Some scholars seem to think that the Gnostic Apocalypse of Peter considers Jesus Christ the Savior and the suffering Jesus to be two different persons with different, separate souls. Wikipedia considers the possibility that the text is Docetist:
Like some of the rarer Gnostic writings, this one also doubts the established Crucifixion story which places Jesus on the cross. Instead, according to this text, there was a substitute:
"He whom you saw on the tree, glad and laughing, this is the living Jesus. But this one into whose hands and feet they drive the nails is his fleshly part, which is the substitute being put to shame, the one who came into being in his likeness. But look at him and me."

It is unclear whether this text advocates an adoptionist or docetist Christology, but based on its literary parallels with the Second Treatise of the Great Seth, it may well subscribe to the latter.

https://en.wikipedia.org/wiki/Gnostic_A ... e_of_Peter
Gerard Luttikhiuizen in his essay "The Suffering Jesus and the Invulnerable Christ in the Gnostic Apocalypse of Peter" sees the text as portraying Christ in two realms simultaneously in the opening of the text, which begins:
"As the Savior was sitting in the temple, in the inner part of the building at the convergence of the tenth pillar, and as he was at rest above the congregation of the living, incorruptible Majesty, he said to me... "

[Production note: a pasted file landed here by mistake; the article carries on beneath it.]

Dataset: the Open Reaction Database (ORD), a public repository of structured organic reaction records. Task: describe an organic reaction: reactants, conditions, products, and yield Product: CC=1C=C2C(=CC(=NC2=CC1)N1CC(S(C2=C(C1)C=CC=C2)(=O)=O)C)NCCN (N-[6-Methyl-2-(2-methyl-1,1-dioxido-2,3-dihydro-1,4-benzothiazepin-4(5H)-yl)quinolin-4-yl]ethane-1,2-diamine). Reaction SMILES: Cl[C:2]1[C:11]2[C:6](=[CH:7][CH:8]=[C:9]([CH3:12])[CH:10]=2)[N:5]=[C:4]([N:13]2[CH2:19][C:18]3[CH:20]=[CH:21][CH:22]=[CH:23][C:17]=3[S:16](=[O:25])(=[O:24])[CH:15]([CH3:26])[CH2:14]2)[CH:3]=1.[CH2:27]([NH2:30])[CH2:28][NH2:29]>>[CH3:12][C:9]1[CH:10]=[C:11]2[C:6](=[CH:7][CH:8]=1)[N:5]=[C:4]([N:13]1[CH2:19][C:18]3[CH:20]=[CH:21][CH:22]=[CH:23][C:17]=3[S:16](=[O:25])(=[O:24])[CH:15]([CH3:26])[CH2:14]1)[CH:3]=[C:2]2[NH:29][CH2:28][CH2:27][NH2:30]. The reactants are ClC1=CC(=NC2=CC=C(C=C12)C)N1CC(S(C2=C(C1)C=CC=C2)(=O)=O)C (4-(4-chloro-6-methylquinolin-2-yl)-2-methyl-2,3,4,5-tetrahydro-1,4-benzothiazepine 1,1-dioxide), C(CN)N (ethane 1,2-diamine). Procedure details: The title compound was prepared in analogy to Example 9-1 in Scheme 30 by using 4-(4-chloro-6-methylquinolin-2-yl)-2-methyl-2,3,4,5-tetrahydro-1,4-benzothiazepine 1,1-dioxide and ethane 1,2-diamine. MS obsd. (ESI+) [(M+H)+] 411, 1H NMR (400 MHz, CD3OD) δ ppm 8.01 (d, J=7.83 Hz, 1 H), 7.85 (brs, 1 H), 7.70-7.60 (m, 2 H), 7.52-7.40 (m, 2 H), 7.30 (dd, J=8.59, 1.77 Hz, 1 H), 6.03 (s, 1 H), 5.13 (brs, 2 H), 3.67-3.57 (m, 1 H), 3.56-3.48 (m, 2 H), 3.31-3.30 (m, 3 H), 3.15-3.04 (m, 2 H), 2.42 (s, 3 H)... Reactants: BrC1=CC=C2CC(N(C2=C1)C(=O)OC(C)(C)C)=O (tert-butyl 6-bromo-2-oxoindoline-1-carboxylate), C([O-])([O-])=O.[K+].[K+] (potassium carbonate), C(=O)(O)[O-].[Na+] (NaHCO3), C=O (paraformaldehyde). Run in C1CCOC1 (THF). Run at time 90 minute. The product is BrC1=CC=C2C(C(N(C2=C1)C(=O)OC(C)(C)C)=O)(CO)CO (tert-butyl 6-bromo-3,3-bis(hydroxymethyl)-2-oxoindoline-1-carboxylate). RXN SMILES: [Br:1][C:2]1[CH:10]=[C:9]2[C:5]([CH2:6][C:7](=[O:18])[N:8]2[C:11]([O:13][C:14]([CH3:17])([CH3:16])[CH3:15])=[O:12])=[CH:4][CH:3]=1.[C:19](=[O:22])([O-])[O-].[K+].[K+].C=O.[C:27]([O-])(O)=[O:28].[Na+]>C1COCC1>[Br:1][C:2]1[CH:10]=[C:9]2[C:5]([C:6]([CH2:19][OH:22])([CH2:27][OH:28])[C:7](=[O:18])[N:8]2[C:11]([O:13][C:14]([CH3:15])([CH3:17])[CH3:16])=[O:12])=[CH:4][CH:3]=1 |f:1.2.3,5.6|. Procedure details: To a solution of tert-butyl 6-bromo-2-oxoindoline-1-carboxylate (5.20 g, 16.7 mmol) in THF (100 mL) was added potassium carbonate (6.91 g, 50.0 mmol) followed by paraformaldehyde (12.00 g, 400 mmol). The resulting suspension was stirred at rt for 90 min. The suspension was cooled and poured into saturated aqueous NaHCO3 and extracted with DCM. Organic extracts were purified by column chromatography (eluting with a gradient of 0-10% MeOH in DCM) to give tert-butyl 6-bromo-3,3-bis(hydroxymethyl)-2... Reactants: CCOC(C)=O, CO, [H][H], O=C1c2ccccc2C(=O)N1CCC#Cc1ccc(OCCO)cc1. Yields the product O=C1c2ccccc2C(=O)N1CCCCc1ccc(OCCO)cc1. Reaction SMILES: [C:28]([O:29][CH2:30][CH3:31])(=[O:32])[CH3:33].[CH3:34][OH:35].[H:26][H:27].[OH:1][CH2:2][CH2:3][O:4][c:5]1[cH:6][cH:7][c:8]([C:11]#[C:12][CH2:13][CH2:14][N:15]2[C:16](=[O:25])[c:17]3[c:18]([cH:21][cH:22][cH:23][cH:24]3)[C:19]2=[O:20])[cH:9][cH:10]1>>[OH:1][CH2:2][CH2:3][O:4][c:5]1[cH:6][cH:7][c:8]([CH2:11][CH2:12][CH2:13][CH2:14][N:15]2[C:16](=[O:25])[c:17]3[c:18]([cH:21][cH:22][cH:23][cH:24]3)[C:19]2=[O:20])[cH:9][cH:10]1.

Luttikhiuizen comments:
If we assume that this emendation and its translation are correct, what does the text mean? Is this a reference to the earthly temple in Jerusalem or, rather, to a spiritual temple in the divine world? It is quite probably that the reference is to both places at the same time. ... GApPt[this work] frequently directs the attention to a spiritual dimension in visible reality. In particular, the subsequent phrase, 'and as he was at rest above the congregation of the living incorruptible Majesty', suggests that the Saviour is in his true spiritual environment together with all those who belong tot he Father.